Scientific Specialization as Utopian Practice
Sociology The Pennsylvania State University University Park, Uniter States of America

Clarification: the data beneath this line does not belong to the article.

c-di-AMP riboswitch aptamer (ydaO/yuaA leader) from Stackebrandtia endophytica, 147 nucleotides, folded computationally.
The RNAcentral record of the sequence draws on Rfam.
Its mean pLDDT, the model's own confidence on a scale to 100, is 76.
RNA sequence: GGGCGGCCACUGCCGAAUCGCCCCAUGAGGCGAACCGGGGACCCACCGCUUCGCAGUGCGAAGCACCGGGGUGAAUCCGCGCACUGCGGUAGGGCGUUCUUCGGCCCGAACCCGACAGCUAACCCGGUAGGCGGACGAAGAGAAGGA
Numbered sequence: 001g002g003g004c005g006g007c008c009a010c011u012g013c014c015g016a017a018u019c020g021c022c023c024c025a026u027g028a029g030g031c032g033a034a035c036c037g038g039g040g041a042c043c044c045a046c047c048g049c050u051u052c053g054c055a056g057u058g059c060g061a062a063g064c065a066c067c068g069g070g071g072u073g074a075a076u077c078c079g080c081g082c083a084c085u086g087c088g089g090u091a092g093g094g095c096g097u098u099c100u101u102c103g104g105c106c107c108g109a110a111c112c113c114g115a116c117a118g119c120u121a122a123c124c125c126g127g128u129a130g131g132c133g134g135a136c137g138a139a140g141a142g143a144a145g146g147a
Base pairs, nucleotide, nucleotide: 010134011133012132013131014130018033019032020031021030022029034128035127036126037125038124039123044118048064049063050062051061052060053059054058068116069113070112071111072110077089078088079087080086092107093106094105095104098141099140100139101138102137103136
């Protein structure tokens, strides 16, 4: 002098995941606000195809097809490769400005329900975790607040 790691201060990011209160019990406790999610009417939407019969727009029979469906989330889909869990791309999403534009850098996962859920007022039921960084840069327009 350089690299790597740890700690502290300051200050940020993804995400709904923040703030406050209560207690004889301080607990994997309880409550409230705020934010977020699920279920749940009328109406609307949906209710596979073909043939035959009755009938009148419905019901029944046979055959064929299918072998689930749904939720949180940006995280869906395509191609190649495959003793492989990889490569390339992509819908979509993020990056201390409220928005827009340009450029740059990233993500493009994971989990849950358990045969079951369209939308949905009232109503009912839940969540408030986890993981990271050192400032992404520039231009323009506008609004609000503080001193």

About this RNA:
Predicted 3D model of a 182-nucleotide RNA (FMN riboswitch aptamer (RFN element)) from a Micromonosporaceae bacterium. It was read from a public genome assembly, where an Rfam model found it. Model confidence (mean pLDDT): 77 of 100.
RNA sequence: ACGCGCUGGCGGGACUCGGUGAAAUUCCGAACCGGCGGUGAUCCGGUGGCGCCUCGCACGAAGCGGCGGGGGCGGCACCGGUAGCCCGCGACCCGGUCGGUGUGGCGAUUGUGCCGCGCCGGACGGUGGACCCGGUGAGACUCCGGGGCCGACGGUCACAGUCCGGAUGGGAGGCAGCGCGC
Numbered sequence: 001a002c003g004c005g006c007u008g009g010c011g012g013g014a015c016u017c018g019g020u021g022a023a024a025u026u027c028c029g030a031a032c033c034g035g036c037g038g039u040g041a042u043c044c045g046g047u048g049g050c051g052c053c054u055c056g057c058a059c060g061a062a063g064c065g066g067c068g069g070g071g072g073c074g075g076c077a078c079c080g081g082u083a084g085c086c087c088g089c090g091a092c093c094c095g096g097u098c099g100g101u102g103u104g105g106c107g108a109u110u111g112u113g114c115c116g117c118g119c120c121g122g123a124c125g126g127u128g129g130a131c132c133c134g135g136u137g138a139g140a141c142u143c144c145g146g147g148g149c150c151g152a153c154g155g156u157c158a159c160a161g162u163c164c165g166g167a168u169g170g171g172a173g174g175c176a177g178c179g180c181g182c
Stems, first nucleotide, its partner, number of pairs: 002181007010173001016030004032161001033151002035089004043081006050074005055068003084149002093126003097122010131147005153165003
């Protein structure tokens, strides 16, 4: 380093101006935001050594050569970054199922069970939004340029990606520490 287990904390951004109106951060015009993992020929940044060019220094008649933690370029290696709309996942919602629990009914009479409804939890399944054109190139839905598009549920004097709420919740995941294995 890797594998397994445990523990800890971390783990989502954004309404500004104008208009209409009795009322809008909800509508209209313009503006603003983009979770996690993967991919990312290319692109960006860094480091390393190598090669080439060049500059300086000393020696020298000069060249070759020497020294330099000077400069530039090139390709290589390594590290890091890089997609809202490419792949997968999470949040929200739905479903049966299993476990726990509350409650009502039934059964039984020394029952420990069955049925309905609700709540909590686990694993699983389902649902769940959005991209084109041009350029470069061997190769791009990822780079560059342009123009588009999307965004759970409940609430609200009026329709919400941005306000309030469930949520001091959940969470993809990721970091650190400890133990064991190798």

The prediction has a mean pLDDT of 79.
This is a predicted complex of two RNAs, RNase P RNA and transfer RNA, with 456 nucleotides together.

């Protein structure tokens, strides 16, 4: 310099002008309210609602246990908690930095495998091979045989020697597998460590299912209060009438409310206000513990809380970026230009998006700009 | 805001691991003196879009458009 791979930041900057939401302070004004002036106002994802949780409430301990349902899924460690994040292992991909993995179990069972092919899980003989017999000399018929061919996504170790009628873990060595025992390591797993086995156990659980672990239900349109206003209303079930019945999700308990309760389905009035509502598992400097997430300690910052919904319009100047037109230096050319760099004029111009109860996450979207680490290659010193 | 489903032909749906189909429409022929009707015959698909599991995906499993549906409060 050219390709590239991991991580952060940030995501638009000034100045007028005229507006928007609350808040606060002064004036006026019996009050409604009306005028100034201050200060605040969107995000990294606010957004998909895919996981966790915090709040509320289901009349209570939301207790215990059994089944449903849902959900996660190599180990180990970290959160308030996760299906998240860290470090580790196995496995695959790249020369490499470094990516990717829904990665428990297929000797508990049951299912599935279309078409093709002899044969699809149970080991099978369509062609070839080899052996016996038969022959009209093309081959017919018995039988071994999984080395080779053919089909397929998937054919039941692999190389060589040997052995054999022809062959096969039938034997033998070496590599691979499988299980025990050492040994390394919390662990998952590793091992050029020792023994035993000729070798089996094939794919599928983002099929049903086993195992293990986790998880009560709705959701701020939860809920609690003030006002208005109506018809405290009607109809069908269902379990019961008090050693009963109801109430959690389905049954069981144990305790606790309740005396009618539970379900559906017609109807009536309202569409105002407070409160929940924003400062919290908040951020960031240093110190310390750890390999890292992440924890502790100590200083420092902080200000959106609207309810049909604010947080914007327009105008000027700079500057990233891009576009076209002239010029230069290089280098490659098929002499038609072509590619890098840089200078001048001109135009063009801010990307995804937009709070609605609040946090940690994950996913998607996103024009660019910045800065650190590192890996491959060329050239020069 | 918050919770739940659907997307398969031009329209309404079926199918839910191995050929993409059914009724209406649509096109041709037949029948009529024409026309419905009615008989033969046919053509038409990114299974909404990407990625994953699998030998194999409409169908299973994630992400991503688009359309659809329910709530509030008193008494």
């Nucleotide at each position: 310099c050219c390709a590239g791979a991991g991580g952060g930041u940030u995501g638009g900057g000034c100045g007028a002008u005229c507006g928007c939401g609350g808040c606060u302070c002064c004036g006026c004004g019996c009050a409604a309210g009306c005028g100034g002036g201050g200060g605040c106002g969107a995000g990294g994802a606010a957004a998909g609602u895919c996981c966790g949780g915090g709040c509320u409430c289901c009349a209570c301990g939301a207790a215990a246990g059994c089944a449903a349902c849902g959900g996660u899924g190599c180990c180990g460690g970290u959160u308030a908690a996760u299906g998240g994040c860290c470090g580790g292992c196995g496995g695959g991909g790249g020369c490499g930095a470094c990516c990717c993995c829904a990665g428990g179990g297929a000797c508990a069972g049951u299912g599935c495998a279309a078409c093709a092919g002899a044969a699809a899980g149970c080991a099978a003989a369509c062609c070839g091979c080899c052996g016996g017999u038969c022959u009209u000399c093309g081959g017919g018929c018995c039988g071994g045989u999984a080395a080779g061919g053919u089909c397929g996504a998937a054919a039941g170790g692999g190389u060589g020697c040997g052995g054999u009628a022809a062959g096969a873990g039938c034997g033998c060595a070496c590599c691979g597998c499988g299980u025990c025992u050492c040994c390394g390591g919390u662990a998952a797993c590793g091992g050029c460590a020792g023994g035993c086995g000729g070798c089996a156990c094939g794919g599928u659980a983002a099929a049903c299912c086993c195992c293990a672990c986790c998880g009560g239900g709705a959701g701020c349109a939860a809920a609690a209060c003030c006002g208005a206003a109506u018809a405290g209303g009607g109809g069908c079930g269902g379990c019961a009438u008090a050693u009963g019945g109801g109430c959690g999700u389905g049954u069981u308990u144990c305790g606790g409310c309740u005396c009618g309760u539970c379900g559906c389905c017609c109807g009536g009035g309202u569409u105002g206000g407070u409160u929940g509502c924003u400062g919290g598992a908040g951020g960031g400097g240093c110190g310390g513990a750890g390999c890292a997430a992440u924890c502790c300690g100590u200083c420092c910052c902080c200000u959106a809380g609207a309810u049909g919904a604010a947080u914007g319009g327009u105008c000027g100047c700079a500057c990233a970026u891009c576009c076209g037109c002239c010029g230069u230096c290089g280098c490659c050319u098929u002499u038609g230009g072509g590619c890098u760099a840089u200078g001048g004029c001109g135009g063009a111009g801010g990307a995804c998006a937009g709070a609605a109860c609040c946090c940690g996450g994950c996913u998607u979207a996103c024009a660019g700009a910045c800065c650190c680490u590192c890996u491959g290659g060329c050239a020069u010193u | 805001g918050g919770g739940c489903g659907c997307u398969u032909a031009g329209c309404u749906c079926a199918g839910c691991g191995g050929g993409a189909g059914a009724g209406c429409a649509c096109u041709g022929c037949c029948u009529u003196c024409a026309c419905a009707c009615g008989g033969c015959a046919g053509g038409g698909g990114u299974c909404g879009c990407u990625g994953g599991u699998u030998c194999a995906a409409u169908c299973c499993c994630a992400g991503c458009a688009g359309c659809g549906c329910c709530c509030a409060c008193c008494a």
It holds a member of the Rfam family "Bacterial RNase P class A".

This paper will attempt to reconcile scientists´ adherence to professional norms of objectivity with the material and organizational requirements of collective action on the part of members of scientific specialties using Karl Mannheim´s sociology of knowledge. Mannheim specifies that social-structural position is a primary determinant of the structure of thought. When scientific specialties are conceptualized as particular social-structural positions within the scientific field as a whole, Mannheim´s sociology of knowledge becomes a powerful tool for understanding the behavior of scientists. One of the key insights Mannheim offers to explain how ostensibly disinterested scientists can act collectively on behalf of interests in their specialty is that location of a group in a social-structural position limits that group´s ability to see the entire intellectual field, and so it tends to treat as factual only those elements of reality which are congruous with its own perspective: certain oppressed groups are intellectually so strongly interested in the destruction and transformation of a given society that that unwittingly see only those elements in the situation which tend to negate it. Their thinking is incapable of correctly diagnosing an existing condition of society (Ideology and Utopia, p. 40). Thus the struggle for capital in the scientific field may be conceptualized as the struggle between the ideologies of specialties which claim hegemony in jurisdiction over a particular interpretation of nature, and the utopias of competitor specialties demanding a restructuring of the scientific field which would allow them a place among legitimate science.